Joachim Scholz, MD, served as a member of the Task Force for the Classification of Chronic Pain of the International Association for the Study of Pain. In an article for PPM, he writes that, within the new system, “Pain severity will be implemented as a compound measure of pain intensity, pain-related distress and interference with daily activities.” At long last, the effect of pain on daily activities will be an official part of the diagnosis and classification of pain.
Even with the new codes, getting at how pain affects daily life is not something a doctor can do by physical examination alone. “The motivation or participation of patients is key to the success of treatment, but patients often take a passive approach,” explains Dr. Zacharoff. “They tell their provider about their pain, [accept a prescription for] given meds, and expect to get better.” But that’s not now it works. “Patients need to be a part of the treatment plan.” Still, he says, that may be hard to do if your doctor still uses a 0 to 10 rating scale. In other words, just as patients should take a more active role in their pain management, clinicians also need to change the way they interview—or ask questions of a patient—and this shift from using traditional scales to a focus on function will take time.
Some years ago, there was a trend toward considering pain as the “fifth vital sign,” along with blood pressure, temperature, pulse rate, and respiration rate. This view meant that patients were often asked to rate their pain even if pain was not related to the reason they came to the doctor—a rash or a cold for example. This led to what Dr. Zacharoff calls “pain fatigue” on the part of providers. “If we ask every single patient that question, we ask that question hundreds of times a week,” he says. “It becomes like a car alarm. We no longer assign it any meaning.”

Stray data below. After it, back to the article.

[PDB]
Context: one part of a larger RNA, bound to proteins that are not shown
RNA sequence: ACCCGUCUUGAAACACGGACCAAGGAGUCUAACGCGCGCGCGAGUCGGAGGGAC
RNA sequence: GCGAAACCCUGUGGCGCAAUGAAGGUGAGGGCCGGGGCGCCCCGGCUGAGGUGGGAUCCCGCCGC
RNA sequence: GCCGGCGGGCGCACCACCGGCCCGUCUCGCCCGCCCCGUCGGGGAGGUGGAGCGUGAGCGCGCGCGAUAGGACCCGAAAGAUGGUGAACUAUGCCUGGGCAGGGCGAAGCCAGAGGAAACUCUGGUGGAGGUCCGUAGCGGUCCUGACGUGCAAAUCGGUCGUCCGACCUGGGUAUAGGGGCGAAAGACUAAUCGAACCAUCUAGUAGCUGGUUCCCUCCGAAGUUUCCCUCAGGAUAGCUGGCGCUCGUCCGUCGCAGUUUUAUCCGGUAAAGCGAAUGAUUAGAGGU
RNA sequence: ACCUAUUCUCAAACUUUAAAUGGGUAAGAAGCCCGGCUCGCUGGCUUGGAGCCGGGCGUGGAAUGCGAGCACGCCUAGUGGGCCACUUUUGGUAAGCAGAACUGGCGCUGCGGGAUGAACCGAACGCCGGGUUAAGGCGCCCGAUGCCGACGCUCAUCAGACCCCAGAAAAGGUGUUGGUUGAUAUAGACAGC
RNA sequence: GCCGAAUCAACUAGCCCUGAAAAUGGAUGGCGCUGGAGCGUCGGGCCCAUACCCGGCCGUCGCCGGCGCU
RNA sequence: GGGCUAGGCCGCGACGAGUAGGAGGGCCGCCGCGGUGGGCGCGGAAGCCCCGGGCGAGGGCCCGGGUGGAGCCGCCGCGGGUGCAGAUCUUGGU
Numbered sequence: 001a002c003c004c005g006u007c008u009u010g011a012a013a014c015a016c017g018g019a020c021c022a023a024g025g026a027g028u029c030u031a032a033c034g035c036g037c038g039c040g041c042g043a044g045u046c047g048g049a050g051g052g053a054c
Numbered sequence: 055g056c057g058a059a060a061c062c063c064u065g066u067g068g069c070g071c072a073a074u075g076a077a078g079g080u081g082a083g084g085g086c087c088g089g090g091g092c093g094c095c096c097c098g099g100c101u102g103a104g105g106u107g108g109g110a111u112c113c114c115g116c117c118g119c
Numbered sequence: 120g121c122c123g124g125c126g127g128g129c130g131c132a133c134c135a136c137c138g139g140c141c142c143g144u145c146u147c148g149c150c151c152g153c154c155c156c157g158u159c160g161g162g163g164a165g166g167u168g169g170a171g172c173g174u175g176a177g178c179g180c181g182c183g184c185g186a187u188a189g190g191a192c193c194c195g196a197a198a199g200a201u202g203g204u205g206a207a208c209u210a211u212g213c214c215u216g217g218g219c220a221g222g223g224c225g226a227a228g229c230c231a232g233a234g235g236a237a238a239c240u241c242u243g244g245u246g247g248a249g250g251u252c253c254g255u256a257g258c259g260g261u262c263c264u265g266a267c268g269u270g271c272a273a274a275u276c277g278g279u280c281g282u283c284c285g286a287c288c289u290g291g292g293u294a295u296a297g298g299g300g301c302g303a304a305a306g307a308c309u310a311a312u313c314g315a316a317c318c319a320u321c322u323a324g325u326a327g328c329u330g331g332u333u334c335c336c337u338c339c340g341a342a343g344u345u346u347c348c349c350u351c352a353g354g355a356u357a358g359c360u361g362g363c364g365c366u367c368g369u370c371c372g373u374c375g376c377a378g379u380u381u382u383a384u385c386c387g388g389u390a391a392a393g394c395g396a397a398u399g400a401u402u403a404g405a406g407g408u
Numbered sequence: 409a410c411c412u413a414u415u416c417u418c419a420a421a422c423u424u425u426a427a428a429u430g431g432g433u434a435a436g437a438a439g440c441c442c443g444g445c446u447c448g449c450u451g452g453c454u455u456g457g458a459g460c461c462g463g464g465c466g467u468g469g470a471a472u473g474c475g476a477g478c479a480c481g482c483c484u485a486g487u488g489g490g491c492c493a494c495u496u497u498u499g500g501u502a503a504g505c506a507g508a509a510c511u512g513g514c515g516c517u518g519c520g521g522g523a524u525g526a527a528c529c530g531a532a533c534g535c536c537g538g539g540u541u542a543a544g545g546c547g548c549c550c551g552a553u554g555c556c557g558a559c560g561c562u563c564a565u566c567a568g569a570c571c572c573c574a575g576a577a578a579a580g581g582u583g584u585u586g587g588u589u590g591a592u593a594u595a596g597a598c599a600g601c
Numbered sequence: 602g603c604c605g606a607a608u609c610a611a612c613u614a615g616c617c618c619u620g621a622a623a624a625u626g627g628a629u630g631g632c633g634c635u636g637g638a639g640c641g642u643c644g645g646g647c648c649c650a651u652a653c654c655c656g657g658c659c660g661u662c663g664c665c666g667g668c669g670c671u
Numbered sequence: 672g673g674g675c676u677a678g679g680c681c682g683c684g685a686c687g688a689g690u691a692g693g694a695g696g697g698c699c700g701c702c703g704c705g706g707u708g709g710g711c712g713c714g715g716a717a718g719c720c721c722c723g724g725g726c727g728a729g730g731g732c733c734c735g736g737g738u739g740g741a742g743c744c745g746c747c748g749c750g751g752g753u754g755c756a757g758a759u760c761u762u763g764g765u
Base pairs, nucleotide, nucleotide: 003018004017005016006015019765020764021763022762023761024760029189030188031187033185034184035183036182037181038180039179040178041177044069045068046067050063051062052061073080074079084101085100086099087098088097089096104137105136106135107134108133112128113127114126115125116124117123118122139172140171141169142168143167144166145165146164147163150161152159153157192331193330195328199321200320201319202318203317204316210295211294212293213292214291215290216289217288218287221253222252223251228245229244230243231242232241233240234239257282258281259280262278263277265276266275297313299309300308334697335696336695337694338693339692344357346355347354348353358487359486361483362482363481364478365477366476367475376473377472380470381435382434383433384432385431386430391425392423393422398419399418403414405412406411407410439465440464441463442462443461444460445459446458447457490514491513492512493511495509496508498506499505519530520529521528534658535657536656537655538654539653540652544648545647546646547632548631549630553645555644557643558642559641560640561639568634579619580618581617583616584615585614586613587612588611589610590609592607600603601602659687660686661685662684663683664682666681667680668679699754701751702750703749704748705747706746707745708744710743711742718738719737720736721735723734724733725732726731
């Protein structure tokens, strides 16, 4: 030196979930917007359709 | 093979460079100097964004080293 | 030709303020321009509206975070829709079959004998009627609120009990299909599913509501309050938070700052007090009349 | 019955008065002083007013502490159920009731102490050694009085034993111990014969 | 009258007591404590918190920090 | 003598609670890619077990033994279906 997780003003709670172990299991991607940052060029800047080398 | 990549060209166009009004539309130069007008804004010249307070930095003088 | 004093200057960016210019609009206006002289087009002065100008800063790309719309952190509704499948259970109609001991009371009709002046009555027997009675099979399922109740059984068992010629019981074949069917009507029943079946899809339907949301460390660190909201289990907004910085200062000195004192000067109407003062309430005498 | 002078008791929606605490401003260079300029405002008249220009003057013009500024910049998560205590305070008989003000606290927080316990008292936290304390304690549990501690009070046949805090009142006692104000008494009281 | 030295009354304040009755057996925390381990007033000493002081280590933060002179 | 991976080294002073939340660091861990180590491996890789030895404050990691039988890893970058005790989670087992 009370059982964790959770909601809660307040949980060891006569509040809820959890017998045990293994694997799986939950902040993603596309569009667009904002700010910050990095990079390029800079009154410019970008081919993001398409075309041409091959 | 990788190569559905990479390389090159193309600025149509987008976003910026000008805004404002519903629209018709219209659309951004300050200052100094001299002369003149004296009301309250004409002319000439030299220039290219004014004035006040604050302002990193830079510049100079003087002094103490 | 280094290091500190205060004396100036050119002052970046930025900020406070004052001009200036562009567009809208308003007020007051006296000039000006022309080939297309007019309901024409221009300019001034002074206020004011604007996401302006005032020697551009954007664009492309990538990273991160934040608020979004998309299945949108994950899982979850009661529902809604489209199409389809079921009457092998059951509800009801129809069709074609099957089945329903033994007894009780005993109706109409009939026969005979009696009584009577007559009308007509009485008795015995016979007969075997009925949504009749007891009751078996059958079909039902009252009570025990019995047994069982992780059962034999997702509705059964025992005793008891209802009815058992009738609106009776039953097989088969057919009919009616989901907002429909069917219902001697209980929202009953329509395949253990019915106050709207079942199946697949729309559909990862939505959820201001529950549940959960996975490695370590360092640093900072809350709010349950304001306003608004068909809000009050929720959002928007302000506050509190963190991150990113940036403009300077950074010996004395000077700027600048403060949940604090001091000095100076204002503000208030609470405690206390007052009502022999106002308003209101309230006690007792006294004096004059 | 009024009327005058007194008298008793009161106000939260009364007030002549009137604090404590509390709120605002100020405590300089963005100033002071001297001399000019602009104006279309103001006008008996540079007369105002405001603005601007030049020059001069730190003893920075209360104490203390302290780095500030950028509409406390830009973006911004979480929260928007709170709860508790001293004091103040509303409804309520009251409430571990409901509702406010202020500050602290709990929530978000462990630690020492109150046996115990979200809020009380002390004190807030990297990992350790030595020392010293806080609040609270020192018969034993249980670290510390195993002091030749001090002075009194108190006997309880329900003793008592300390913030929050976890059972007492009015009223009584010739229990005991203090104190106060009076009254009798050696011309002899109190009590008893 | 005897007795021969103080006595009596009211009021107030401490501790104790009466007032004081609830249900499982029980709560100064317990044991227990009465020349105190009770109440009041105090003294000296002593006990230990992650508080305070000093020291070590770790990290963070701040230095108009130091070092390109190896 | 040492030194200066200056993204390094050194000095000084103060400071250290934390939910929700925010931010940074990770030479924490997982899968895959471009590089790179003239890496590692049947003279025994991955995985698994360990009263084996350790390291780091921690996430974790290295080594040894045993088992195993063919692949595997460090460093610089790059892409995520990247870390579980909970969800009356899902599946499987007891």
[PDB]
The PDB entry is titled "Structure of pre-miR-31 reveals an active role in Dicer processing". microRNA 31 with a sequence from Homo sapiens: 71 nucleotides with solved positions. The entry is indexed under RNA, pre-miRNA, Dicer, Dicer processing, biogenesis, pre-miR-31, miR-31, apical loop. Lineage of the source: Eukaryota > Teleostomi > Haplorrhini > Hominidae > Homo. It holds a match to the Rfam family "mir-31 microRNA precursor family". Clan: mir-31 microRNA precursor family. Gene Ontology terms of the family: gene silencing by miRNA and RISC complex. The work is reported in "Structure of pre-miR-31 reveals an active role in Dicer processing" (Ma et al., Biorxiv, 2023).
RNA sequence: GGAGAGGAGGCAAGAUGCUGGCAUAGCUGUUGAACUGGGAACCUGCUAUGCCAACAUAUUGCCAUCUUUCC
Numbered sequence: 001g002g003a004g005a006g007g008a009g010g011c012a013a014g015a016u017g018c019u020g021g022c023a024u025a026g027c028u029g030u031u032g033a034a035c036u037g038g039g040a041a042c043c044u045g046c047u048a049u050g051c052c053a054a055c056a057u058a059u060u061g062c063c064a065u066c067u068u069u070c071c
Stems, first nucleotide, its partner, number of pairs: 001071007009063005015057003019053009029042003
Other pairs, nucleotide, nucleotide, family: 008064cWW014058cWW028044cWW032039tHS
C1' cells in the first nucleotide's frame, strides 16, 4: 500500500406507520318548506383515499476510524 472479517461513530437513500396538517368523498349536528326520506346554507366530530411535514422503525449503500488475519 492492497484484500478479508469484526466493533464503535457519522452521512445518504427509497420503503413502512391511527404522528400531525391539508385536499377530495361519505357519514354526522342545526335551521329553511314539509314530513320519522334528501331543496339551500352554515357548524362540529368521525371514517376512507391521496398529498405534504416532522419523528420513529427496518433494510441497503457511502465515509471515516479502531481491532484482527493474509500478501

There is a way to break through the sound of the alarm, to communicate pain in a meaningful way. But you have to be prepared to present a specific and detailed description of how your pain affects your life—and as a patient, you need to take charge of that description.
There’s an old joke that goes something like this: a patient has just had a major operation. He asks his doctor if he will be able to play the violin once he’s recovered. The doctor replies, “Of course.” The patient says, “Great. I couldn’t play before.”
Some newer pain questionnaires try to get at functionality by asking patients what activities they cannot do because of the pain. These can include things like hiking or biking. But if you didn’t participate in those activities before you had pain, and cannot do them now, it’s important to let the doctor know that for context. “It’s more useful,” says Dr. Prasad, “to saying something like ‘I used to pick up my kids at school, but I can’t anymore because I can’t sit in the car that long.’”
Soon, there will likely be more questionnaires used by clinicians that attempt to assess function as it relates to pain, so it’s important to prepare for navigating them. For instance, let your doctor know about things that may be affecting your life that may not seem directly related to the pain. If you’re struggling with personal problems, are worried about a loved one, or have another source of stress or unhappiness in your life, tell your doctor. By helping you deal with those problems, your doctor may be able to treat your pain more effectively.
Healthcare providers are increasingly moving away from a pain-scale rating to a more nuanced path of how pain affects patients’ day-to-day. But if that approach is going to work, it needs to be a two-way street. Patients must take a lead role to make sure they communicate clearly with their doctors about how their pain affects their lives.